[Show abstract] [Hide abstract] ABSTRACT: This study aimed to identify what influences food acceptance and decision making in the elderly following the work of Sulmont Rossé (Gérontologie et Société 3: 134 2010). Sixty participants, divided between an elderly and an older elderly group, were presented with a number of specific scenarios depicting an item of food, and they were asked to indicate how willing they would be to consume this food. The scenarios were created by varying three factors likely to impact on people’s acceptance of a specific food item: (a) The visual appearance of the food, (b) the taste of the food and (c) the texture of the food. The results mean that all participants agreed that a visual aspect and texture were the most important factors in decision making. The elderly people consider the visual aspect and texture of the food are more important than people aged between 60 and 74 years old. In view of the clarity and the diversity of these findings, this technique involving specific scenarios appears suitable for use in a larger sample.
    Full-text · Article · Sep 2014 · Psychological Studies
  • Source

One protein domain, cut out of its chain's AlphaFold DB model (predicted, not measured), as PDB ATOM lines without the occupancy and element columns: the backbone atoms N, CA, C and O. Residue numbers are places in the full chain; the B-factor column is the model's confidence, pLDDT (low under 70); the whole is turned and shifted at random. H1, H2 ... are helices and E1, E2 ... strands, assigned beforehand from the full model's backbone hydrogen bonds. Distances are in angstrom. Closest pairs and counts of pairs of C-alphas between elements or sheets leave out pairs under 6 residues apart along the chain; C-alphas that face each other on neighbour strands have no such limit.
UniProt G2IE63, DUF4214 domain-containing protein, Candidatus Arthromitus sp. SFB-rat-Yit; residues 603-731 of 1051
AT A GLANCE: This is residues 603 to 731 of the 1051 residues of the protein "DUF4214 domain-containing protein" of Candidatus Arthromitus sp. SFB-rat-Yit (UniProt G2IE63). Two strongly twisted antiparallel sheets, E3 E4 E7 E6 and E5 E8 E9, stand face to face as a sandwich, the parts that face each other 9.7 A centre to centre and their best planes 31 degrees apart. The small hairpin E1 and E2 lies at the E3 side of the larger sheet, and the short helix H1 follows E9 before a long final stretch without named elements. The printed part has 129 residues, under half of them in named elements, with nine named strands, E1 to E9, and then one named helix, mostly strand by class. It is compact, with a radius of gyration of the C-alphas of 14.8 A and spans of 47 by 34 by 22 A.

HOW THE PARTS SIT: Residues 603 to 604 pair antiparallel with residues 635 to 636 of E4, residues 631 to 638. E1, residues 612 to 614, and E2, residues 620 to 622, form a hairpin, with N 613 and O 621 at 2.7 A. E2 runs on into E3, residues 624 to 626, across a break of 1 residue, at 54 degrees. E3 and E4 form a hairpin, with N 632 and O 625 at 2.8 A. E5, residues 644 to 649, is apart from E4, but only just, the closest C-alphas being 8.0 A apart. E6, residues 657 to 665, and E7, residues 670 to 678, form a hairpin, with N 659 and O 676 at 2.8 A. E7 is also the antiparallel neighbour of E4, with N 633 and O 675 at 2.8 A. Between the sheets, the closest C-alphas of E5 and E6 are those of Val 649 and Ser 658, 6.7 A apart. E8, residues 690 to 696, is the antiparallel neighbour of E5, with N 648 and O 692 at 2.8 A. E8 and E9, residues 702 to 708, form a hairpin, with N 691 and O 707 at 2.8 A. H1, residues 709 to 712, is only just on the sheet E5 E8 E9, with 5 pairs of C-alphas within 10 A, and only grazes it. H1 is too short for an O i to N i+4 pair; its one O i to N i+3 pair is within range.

• "L'approche globale de l'alimentation a commencé à être abordée dans le domaine des maladies chroniques telles que les cancers, les maladies cardiovasculaires et le diabète [5]. Mais dans le cadre du vieillissement, les études ont porté plus sur les pathologies associées au vieillissement que sur les capacités fonctionnelles et la qualité de vie… Or, la nutrition « optimale » est l'un des facteurs modifiables le plus accessible pour moduler le vieillissement et surtout permettre la prévention du mauvais vieillissement [6] par des stratégies ciblées pour favoriser le vieillissement réussi. L'une des premières est l'identification des personnes à risque de pathologies nutritionnelles, qu'elles soient par surcharge ou déficits, voire carences comme la dénutrition pour le dépistage de laquelle a été crée un outil spécifique [7]. "